Over the last three years Rupert has worked tirelessly to grow the business and expand its offering. Taking on an established family business and running it single-handedly hasn’t been without its challenges, but one gets the impression that Rupert is used to this from his previous career, and his mindset hasn’t changed. Alongside traditionally popular cookery courses such as Cornish pasties, baking bread and fish and seafood, he offers courses in a huge range of cuisines from half-day courses in knife skills or understanding spices, through regional cuisine and on into fermenting, foraging, or full-day immersive Argentian asado experiences around the fire.
Rupert has developed strong relationships with many of the region’s top chefs and specialists, many of whom appear regularly on the Philleigh Way line-up as guest tutors:
“There are so many amazing chefs and food professionals here in the south west. Some of them are well known, some are rising stars, and some are unsung heroes. All of them have got some amazing skills and insights to share and it’s been so rewarding to have them lead specialist courses at the cookery school. I think their courses are worth the ticket price just to have them cook for you in such an intimate setting, let alone to learn from them.”
Alongside the cookery courses, Rupert took the obvious step of using his experience running supper clubs to expand Philleigh Way’s offering further to include pop-up feast nights, event catering and private dinners. However, being both an ‘experience’ business and in the hospitality sector, the effects of the pandemic posed a very real risk to everything that he’d achieved. “The industry went into panic overnight, and there were some real horror stories. Because I had quite a broad and unique offering as a cookery school my reaction could be broad too. I started putting together cook-at-home recipe kits and ready meals, and drove all over Cornwall delivering them during the first lockdown.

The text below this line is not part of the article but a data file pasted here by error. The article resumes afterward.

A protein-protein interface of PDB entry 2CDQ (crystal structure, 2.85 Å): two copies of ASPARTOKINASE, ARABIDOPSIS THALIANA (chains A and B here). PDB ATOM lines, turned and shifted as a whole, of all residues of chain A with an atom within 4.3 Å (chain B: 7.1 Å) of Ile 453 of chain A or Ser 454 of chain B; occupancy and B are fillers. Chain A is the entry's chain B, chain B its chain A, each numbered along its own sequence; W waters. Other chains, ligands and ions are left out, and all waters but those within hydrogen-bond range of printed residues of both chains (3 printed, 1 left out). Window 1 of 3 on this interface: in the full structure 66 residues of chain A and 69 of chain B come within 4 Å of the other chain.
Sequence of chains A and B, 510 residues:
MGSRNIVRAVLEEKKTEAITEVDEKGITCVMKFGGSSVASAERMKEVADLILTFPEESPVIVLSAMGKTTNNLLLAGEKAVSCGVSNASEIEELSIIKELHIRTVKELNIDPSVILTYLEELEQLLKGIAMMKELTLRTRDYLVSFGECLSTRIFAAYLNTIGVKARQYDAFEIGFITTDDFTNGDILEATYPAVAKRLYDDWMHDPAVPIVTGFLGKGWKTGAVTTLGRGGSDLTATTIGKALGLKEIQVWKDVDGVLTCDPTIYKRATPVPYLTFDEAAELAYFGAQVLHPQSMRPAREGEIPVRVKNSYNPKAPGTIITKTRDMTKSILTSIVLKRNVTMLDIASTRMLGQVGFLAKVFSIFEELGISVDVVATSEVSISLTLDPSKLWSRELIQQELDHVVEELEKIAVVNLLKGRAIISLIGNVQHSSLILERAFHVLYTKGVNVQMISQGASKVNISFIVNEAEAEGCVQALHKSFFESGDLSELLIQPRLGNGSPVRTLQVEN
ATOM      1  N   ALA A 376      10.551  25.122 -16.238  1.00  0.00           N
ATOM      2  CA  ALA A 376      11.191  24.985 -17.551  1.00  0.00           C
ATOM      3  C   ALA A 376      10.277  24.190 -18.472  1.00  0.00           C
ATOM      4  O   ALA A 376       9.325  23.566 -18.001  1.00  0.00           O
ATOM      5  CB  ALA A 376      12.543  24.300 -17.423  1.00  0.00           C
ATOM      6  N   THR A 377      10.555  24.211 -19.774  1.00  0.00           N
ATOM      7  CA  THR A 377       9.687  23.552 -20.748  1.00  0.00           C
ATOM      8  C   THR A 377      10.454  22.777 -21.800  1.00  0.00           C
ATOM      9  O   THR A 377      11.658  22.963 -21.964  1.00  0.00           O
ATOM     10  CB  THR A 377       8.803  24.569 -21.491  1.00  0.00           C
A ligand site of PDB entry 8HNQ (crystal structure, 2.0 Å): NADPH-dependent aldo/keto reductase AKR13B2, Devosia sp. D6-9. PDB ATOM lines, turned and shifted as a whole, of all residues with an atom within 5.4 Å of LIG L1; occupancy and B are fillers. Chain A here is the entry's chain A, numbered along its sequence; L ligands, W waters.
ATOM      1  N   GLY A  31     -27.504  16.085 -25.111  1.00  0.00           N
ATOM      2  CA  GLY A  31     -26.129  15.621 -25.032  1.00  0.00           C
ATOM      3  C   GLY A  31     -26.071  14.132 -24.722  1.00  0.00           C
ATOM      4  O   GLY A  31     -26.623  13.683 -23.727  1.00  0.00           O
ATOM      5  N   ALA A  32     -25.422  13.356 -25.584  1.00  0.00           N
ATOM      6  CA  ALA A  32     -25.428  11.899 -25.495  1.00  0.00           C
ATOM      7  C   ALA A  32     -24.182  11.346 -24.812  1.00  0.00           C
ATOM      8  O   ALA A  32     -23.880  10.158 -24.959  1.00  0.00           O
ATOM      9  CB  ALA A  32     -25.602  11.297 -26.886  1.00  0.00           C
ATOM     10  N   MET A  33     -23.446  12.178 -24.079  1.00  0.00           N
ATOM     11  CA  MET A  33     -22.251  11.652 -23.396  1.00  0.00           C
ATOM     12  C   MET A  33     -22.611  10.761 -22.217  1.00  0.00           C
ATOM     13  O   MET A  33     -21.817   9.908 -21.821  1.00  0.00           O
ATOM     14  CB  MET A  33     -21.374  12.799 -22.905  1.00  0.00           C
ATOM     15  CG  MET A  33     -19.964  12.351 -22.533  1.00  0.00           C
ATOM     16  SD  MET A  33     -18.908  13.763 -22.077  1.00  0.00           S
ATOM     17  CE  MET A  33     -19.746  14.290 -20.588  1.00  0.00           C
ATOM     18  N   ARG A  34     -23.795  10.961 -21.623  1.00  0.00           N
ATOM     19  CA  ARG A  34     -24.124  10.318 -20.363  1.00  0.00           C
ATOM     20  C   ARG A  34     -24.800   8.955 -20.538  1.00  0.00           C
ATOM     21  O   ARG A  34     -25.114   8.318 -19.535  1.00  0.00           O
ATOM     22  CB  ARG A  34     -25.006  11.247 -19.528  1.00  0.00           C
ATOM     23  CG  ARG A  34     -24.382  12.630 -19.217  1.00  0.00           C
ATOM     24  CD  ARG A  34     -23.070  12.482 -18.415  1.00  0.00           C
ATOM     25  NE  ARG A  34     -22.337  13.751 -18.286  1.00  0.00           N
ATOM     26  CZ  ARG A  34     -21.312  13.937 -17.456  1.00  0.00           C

It was hard work, but our local community were so supportive. I wanted to be able to do something for our customers and community outside of Cornwall too though, so I published some menu plans and recipes on our blog and email newsletter, and trialed doing weekly cook-alongs on social media that then developed into online cookery courses. I also bought an old horsebox and my brother in law spent the summer of 2020 fitting that out into a food trailer for me. When the country locked down for the second and third times I had a plan in place and was ready to react. I was just doing whatever I could to ensure that the business would survive, but the online cookery courses and the food trailer are still active parts of our offering and are huge assets.”
Speaking with Rupert it is clear that he’s a natural communicator; he’s articulate, funny, and approachable despite his formidable height and build - attributes that have led to him hosting and cooking at many of the region’s leading food festivals over the last few years. He’s also an incredibly accomplished and knowledgeable chef, who’s found a new vocation where those skills intersect.
The career change he took is quite extreme, but both are linked by one common thread: impact. The impact that he’s able to make now through Philleigh Way cookery school is subtle, but the positive effects of eating better are important to him. “The core of Philleigh Way has and always will be the courses at the cookery school,” Rupert concludes. “I love the energy of a room full of people and the smell when everyone is cooking. And the more successful I can make the cookery school, the more I’m able to share beyond these four walls, which is really exciting.”